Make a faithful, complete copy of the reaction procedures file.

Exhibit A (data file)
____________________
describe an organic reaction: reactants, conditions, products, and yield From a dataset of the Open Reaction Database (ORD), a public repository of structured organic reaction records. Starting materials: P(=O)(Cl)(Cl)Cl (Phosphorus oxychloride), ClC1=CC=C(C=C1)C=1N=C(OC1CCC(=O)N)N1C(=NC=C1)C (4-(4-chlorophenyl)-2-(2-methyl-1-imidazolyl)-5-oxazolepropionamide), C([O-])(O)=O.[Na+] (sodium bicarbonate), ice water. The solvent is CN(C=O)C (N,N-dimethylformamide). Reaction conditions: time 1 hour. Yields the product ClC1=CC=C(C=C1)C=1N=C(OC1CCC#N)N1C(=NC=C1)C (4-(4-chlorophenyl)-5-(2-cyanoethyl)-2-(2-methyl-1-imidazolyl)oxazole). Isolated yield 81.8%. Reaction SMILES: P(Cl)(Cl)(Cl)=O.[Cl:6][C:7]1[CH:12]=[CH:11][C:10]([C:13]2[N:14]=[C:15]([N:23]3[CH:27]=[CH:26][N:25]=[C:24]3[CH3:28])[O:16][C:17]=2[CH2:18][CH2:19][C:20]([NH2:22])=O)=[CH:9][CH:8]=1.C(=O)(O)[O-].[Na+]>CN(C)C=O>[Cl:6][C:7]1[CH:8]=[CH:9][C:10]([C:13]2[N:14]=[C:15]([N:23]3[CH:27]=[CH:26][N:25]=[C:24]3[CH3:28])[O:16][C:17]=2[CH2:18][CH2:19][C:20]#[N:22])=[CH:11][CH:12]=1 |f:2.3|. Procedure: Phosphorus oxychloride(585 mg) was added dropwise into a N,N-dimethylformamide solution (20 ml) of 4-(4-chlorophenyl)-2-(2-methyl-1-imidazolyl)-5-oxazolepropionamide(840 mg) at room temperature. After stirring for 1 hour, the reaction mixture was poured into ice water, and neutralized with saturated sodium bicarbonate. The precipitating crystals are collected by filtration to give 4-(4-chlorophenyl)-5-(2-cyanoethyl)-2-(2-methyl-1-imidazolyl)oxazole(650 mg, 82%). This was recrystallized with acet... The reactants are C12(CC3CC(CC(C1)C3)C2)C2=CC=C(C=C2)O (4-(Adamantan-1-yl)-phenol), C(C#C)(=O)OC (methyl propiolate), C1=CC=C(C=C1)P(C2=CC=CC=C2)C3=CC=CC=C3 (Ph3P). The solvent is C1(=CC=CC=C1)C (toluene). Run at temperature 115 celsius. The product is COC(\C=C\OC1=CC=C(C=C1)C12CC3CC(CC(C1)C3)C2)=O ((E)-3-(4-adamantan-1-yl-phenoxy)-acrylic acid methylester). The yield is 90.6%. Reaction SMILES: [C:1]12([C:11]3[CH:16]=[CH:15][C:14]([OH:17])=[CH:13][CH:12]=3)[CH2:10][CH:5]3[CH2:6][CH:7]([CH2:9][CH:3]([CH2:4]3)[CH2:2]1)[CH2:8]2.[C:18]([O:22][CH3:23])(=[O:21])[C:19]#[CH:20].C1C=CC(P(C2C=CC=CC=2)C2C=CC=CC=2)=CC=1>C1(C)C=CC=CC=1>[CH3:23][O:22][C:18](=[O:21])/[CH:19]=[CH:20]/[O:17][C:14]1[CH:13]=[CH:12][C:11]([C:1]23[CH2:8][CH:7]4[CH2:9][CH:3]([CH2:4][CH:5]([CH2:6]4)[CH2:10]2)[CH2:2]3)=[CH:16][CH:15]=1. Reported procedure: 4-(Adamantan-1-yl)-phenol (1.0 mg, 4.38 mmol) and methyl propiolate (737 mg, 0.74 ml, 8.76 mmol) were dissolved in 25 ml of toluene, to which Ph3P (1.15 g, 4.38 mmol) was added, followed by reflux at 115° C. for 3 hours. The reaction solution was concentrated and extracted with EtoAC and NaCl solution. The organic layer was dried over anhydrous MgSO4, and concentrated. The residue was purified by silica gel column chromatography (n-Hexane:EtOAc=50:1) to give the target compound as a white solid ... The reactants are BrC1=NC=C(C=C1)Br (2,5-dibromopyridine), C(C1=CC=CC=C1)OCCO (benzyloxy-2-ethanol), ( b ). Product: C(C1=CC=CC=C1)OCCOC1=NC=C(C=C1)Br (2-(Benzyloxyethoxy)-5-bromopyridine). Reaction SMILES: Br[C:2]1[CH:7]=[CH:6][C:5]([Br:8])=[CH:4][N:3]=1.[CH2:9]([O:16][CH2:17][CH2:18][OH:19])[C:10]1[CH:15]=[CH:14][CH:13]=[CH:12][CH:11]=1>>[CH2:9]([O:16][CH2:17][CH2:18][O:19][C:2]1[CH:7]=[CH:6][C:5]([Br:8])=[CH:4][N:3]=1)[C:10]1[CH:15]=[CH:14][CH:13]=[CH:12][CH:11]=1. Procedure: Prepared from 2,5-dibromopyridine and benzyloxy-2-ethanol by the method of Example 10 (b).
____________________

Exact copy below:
describe an organic reaction: reactants, conditions, products, and yield From a dataset of the Open Reaction Database (ORD), a public repository of structured organic reaction records. Starting materials: P(=O)(Cl)(Cl)Cl (Phosphorus oxychloride), ClC1=CC=C(C=C1)C=1N=C(OC1CCC(=O)N)N1C(=NC=C1)C (4-(4-chlorophenyl)-2-(2-methyl-1-imidazolyl)-5-oxazolepropionamide), C([O-])(O)=O.[Na+] (sodium bicarbonate), ice water. The solvent is CN(C=O)C (N,N-dimethylformamide). Reaction conditions: time 1 hour. Yields the product ClC1=CC=C(C=C1)C=1N=C(OC1CCC#N)N1C(=NC=C1)C (4-(4-chlorophenyl)-5-(2-cyanoethyl)-2-(2-methyl-1-imidazolyl)oxazole). Isolated yield 81.8%. Reaction SMILES: P(Cl)(Cl)(Cl)=O.[Cl:6][C:7]1[CH:12]=[CH:11][C:10]([C:13]2[N:14]=[C:15]([N:23]3[CH:27]=[CH:26][N:25]=[C:24]3[CH3:28])[O:16][C:17]=2[CH2:18][CH2:19][C:20]([NH2:22])=O)=[CH:9][CH:8]=1.C(=O)(O)[O-].[Na+]>CN(C)C=O>[Cl:6][C:7]1[CH:8]=[CH:9][C:10]([C:13]2[N:14]=[C:15]([N:23]3[CH:27]=[CH:26][N:25]=[C:24]3[CH3:28])[O:16][C:17]=2[CH2:18][CH2:19][C:20]#[N:22])=[CH:11][CH:12]=1 |f:2.3|. Procedure: Phosphorus oxychloride(585 mg) was added dropwise into a N,N-dimethylformamide solution (20 ml) of 4-(4-chlorophenyl)-2-(2-methyl-1-imidazolyl)-5-oxazolepropionamide(840 mg) at room temperature. After stirring for 1 hour, the reaction mixture was poured into ice water, and neutralized with saturated sodium bicarbonate. The precipitating crystals are collected by filtration to give 4-(4-chlorophenyl)-5-(2-cyanoethyl)-2-(2-methyl-1-imidazolyl)oxazole(650 mg, 82%). This was recrystallized with acet... The reactants are C12(CC3CC(CC(C1)C3)C2)C2=CC=C(C=C2)O (4-(Adamantan-1-yl)-phenol), C(C#C)(=O)OC (methyl propiolate), C1=CC=C(C=C1)P(C2=CC=CC=C2)C3=CC=CC=C3 (Ph3P). The solvent is C1(=CC=CC=C1)C (toluene). Run at temperature 115 celsius. The product is COC(\C=C\OC1=CC=C(C=C1)C12CC3CC(CC(C1)C3)C2)=O ((E)-3-(4-adamantan-1-yl-phenoxy)-acrylic acid methylester). The yield is 90.6%. Reaction SMILES: [C:1]12([C:11]3[CH:16]=[CH:15][C:14]([OH:17])=[CH:13][CH:12]=3)[CH2:10][CH:5]3[CH2:6][CH:7]([CH2:9][CH:3]([CH2:4]3)[CH2:2]1)[CH2:8]2.[C:18]([O:22][CH3:23])(=[O:21])[C:19]#[CH:20].C1C=CC(P(C2C=CC=CC=2)C2C=CC=CC=2)=CC=1>C1(C)C=CC=CC=1>[CH3:23][O:22][C:18](=[O:21])/[CH:19]=[CH:20]/[O:17][C:14]1[CH:13]=[CH:12][C:11]([C:1]23[CH2:8][CH:7]4[CH2:9][CH:3]([CH2:4][CH:5]([CH2:6]4)[CH2:10]2)[CH2:2]3)=[CH:16][CH:15]=1. Reported procedure: 4-(Adamantan-1-yl)-phenol (1.0 mg, 4.38 mmol) and methyl propiolate (737 mg, 0.74 ml, 8.76 mmol) were dissolved in 25 ml of toluene, to which Ph3P (1.15 g, 4.38 mmol) was added, followed by reflux at 115° C. for 3 hours. The reaction solution was concentrated and extracted with EtoAC and NaCl solution. The organic layer was dried over anhydrous MgSO4, and concentrated. The residue was purified by silica gel column chromatography (n-Hexane:EtOAc=50:1) to give the target compound as a white solid ... The reactants are BrC1=NC=C(C=C1)Br (2,5-dibromopyridine), C(C1=CC=CC=C1)OCCO (benzyloxy-2-ethanol), ( b ). Product: C(C1=CC=CC=C1)OCCOC1=NC=C(C=C1)Br (2-(Benzyloxyethoxy)-5-bromopyridine). Reaction SMILES: Br[C:2]1[CH:7]=[CH:6][C:5]([Br:8])=[CH:4][N:3]=1.[CH2:9]([O:16][CH2:17][CH2:18][OH:19])[C:10]1[CH:15]=[CH:14][CH:13]=[CH:12][CH:11]=1>>[CH2:9]([O:16][CH2:17][CH2:18][O:19][C:2]1[CH:7]=[CH:6][C:5]([Br:8])=[CH:4][N:3]=1)[C:10]1[CH:15]=[CH:14][CH:13]=[CH:12][CH:11]=1. Procedure: Prepared from 2,5-dibromopyridine and benzyloxy-2-ethanol by the method of Example 10 (b).